advertisement
advertisement

Orbital Sciences’s Antares Rocket Explodes Shortly After Launch

No injuries were reported, but more than $200 million in equipment was destroyed.

Orbital Sciences’s Antares Rocket Explodes Shortly After Launch
[Screenshot from NASA]

Six seconds after lift-off, an Antares rocket carrying supplies to the International Space Station exploded over the launch pad in Virginia at 6:22 p.m. ET.

advertisement
advertisement

The explosion of Orbital Sciences‘s unmanned rocket at the Wallops Flight Facility on eastern shore of Virginia incurred significant property damage on the south end of Wallops Island, but there were no injuries, according to NASA.

This was Orbital Sciences’s third commercial resupply mission to the ISS. Orbital Sciences is leading an anomaly investigation with the Federal Aviation Administration, with the participation of NASA, to gather data and determine the cause behind the catastrophic failure. Shares of Orbital, which closed Tuesday at $30.37, dipped to as low as $24.51, down 19%, in after-hours trading.

“It’s a tough time to lose a launch vehicle like this and its payload,” Orbital executive vice president Frank Culbertson said in a press conference held Tuesday evening. A crew will begin at daybreak to survey the site and debris as well as analyze video evidence. He warned people from collecting or touching any debris because of the hazardous materials on board and to report any evidence found to NASA.

“We will come here and fly out of Wallops again,” he said. “I can assure you we will find out what went wrong, we will correct it, and we will fly again.”

The rocket with its 5,000 pounds of cargo and equipment were valued at more than $200 million. The actual costs will be much higher after factoring in the on-ground damage. None of the cargo was considered critical, said William Gerstenmaier, NASA’s associate administer of human explorations and operations. “There’s no problem with the station. We’re in good shape from the consumable standpoint,” he said, noting the crew aboard the ISS has enough water and food to last until March. “We feel for Orbital, and we want them to understand what occurred and get them back flying as soon as they are able to do that,” he added.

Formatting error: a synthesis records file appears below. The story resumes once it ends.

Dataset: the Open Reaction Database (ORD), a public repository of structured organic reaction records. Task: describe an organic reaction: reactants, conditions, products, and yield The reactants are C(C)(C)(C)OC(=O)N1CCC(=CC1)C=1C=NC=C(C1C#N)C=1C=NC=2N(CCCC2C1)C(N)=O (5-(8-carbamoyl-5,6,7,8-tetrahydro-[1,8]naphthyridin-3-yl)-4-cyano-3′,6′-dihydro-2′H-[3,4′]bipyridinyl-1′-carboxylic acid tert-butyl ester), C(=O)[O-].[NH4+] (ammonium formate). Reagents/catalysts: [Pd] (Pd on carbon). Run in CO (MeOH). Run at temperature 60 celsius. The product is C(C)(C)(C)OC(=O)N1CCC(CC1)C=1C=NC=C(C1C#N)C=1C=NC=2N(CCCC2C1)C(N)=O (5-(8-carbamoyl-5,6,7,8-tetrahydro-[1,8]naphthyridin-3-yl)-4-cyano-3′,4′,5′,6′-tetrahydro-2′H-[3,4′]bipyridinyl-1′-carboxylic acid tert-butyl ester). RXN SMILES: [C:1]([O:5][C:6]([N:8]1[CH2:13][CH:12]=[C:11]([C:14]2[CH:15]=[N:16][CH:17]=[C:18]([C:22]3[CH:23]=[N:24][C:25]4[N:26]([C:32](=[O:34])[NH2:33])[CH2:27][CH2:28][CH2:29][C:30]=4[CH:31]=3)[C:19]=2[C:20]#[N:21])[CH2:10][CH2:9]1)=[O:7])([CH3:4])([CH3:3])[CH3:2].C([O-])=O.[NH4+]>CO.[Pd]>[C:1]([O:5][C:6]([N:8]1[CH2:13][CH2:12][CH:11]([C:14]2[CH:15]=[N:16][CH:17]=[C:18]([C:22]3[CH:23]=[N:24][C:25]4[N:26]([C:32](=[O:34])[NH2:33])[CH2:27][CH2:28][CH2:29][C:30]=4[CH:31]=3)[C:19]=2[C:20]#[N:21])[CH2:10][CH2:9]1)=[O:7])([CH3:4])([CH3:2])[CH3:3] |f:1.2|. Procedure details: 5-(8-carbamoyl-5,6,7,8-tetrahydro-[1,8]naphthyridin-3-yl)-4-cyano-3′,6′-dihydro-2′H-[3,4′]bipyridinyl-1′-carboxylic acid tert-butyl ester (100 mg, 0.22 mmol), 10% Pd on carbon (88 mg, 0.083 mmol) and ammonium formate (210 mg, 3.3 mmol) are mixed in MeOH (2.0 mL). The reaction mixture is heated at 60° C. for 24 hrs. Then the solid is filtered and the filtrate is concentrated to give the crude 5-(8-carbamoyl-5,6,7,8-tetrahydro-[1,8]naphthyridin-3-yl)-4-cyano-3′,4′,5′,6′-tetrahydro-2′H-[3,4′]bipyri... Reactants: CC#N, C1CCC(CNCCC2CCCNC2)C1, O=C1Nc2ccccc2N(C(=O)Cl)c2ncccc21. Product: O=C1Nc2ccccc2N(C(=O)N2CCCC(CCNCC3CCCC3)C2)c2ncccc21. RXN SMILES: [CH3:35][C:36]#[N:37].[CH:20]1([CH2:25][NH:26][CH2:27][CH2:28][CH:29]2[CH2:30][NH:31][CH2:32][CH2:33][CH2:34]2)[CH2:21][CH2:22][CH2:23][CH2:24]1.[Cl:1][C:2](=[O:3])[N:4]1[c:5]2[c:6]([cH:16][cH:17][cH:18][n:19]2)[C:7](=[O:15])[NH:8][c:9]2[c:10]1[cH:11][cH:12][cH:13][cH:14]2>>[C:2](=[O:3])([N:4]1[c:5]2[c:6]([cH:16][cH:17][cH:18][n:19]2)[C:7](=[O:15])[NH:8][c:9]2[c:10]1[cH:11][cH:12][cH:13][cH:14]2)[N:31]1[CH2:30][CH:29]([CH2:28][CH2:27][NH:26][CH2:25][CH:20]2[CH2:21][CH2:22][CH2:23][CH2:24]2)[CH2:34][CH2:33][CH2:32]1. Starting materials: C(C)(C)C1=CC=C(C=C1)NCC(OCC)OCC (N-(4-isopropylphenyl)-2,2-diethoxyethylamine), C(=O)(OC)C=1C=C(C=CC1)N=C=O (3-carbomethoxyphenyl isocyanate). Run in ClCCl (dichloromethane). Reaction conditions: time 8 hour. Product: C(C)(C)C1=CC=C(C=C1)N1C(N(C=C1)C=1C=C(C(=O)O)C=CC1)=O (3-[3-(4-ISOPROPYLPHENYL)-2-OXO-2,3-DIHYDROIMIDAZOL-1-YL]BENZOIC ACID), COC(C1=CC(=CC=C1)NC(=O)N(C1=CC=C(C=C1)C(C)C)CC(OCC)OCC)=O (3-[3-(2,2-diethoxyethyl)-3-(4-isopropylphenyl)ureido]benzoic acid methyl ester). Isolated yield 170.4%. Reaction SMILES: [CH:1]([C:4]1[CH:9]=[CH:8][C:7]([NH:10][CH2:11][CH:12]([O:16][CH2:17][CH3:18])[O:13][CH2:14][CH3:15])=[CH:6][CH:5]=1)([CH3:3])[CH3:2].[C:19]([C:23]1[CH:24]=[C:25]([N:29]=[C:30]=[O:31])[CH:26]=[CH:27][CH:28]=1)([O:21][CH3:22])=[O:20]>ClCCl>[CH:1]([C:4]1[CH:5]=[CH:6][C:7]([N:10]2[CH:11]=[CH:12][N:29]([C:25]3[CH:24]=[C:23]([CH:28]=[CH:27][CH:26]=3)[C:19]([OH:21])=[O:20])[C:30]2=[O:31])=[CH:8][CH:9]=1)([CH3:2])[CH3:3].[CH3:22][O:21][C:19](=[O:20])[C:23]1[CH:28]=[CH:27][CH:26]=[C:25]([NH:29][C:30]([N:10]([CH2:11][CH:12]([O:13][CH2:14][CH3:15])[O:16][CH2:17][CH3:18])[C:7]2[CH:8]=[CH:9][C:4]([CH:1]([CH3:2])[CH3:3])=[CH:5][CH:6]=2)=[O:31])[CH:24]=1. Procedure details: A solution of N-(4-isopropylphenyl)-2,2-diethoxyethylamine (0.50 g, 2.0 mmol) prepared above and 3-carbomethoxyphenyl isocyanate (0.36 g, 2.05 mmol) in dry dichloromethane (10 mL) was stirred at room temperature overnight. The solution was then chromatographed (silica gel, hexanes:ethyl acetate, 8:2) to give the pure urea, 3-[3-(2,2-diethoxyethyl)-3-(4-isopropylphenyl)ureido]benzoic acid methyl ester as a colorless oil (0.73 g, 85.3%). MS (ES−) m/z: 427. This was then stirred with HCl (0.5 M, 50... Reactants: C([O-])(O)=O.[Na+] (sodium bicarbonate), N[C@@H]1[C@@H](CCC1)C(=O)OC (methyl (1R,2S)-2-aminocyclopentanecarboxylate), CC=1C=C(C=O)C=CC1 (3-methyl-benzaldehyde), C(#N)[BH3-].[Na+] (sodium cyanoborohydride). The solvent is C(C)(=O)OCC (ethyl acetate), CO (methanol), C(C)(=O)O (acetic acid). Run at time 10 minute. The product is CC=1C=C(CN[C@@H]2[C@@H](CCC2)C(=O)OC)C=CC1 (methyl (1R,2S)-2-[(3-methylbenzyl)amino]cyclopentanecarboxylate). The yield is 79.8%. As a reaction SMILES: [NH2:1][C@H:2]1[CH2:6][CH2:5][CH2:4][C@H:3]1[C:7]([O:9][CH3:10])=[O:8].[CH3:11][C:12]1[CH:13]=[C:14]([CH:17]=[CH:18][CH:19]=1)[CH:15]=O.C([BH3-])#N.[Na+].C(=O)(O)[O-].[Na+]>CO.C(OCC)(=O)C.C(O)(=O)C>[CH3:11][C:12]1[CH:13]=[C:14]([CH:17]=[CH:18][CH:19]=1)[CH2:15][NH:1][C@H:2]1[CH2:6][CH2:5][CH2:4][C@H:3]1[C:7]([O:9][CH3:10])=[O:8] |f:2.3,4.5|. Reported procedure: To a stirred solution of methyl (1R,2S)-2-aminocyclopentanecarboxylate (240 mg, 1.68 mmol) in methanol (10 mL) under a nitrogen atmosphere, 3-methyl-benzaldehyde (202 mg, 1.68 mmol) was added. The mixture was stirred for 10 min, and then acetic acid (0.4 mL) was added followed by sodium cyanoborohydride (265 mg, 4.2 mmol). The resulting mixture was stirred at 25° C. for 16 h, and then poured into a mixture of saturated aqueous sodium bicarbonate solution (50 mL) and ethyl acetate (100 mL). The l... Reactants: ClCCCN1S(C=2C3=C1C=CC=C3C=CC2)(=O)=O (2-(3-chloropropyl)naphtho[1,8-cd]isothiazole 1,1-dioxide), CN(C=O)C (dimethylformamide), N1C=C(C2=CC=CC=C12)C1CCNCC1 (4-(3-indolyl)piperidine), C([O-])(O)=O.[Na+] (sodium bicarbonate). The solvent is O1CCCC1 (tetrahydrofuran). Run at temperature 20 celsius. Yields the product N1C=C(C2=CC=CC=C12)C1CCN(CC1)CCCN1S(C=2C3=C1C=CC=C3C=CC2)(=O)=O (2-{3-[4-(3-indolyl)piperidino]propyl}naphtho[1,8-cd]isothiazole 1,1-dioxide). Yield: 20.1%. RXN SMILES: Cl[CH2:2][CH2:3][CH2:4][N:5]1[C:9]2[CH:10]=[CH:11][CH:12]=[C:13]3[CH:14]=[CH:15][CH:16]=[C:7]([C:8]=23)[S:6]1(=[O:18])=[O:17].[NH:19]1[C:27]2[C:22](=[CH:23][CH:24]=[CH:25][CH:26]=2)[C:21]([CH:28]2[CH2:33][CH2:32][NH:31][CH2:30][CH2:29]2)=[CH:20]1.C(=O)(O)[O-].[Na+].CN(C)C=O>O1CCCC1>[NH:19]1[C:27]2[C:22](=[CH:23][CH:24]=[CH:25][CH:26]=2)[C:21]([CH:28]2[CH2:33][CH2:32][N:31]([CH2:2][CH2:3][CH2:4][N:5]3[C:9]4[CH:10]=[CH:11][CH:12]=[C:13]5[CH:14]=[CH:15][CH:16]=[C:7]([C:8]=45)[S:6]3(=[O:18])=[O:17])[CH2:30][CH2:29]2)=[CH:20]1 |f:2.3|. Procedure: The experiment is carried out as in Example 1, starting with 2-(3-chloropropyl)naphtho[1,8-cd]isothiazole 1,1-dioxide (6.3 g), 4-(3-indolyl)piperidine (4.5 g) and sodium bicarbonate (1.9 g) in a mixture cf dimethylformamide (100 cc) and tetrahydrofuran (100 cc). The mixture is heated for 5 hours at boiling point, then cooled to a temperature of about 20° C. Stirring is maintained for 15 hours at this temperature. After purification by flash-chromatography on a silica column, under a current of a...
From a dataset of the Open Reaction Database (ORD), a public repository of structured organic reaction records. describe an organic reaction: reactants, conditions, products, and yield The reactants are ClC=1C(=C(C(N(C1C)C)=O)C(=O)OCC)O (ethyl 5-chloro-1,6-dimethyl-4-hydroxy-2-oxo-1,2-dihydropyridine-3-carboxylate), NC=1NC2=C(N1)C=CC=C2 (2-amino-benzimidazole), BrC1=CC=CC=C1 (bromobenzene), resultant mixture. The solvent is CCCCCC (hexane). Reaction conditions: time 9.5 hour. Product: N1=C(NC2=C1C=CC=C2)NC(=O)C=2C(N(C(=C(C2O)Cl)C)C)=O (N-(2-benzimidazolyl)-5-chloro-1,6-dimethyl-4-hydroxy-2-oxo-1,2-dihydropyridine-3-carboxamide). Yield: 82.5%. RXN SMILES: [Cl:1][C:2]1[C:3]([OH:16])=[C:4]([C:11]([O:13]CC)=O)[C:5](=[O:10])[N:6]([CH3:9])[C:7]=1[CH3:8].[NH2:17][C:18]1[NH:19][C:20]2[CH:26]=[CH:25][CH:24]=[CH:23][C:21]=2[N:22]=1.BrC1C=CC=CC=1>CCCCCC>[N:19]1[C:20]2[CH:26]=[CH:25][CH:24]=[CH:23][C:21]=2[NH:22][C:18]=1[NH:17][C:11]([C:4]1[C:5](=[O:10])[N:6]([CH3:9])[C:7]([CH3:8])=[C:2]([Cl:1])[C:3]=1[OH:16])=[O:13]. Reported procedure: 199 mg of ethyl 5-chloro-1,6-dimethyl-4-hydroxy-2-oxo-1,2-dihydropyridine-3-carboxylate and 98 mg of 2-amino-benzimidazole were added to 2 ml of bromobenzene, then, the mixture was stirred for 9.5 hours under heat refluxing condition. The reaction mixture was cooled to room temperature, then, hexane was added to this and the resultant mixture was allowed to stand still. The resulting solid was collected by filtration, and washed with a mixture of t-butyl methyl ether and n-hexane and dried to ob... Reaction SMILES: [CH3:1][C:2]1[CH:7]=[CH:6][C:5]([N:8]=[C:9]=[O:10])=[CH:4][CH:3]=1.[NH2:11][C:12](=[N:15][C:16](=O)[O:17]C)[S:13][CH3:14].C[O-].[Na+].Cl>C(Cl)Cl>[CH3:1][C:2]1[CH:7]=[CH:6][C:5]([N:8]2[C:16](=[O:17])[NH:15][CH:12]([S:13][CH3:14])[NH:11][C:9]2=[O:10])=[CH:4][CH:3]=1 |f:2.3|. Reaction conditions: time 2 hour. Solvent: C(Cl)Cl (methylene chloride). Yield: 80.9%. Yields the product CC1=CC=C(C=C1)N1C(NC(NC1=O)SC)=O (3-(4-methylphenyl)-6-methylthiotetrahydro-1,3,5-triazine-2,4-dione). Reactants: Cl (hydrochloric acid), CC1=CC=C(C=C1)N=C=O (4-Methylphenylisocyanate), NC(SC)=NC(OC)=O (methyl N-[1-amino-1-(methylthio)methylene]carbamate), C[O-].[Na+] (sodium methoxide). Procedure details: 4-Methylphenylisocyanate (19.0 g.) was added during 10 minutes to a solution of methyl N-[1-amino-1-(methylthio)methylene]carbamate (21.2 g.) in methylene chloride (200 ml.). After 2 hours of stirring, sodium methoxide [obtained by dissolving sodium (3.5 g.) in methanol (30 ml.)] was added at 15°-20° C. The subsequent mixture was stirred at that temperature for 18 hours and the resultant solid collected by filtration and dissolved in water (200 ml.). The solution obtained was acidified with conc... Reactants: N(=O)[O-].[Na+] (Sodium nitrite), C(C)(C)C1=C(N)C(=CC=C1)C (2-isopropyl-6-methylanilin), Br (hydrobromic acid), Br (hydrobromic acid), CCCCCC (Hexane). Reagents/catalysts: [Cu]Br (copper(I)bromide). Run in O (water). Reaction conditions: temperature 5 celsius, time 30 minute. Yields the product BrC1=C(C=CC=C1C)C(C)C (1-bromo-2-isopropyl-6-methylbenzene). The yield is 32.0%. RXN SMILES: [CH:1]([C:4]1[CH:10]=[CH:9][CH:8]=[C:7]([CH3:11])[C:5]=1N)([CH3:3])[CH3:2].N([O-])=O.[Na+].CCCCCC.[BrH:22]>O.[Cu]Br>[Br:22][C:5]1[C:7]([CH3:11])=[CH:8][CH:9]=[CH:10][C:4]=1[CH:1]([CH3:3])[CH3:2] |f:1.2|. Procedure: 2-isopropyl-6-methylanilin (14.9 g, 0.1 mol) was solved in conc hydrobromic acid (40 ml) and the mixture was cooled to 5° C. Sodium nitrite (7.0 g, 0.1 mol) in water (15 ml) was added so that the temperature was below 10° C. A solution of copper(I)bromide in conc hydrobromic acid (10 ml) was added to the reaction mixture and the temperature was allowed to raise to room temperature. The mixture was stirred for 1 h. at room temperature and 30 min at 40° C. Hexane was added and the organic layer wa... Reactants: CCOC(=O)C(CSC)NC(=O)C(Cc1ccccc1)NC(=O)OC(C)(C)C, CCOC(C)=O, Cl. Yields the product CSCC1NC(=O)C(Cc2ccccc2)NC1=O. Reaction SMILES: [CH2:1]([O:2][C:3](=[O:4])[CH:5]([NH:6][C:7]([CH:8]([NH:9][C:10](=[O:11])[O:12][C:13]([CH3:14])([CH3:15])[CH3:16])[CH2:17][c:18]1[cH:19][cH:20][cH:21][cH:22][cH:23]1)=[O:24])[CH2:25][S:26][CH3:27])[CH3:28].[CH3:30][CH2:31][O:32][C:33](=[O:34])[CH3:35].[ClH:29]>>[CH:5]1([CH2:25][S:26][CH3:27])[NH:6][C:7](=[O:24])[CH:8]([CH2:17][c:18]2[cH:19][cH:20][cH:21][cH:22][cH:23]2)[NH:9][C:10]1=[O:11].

The Antares launch was originally scheduled for Monday night, but it was scrubbed when a sailboat was detected off the coast. Up until the launch Tuesday night, the space agency reported no technical concerns and 100% favorable weather.

advertisement

In August, a test rocket from SpaceX automatically detonated when it detected an anomaly shortly after launching from McGregor, Texas.

advertisement
advertisement

About the author

Based in San Francisco, Alice Truong is Fast Company's West Coast correspondent. She previously reported in Chicago, Washington D.C., New York and most recently Hong Kong, where she (left her heart and) worked as a reporter for the Wall Street Journal

More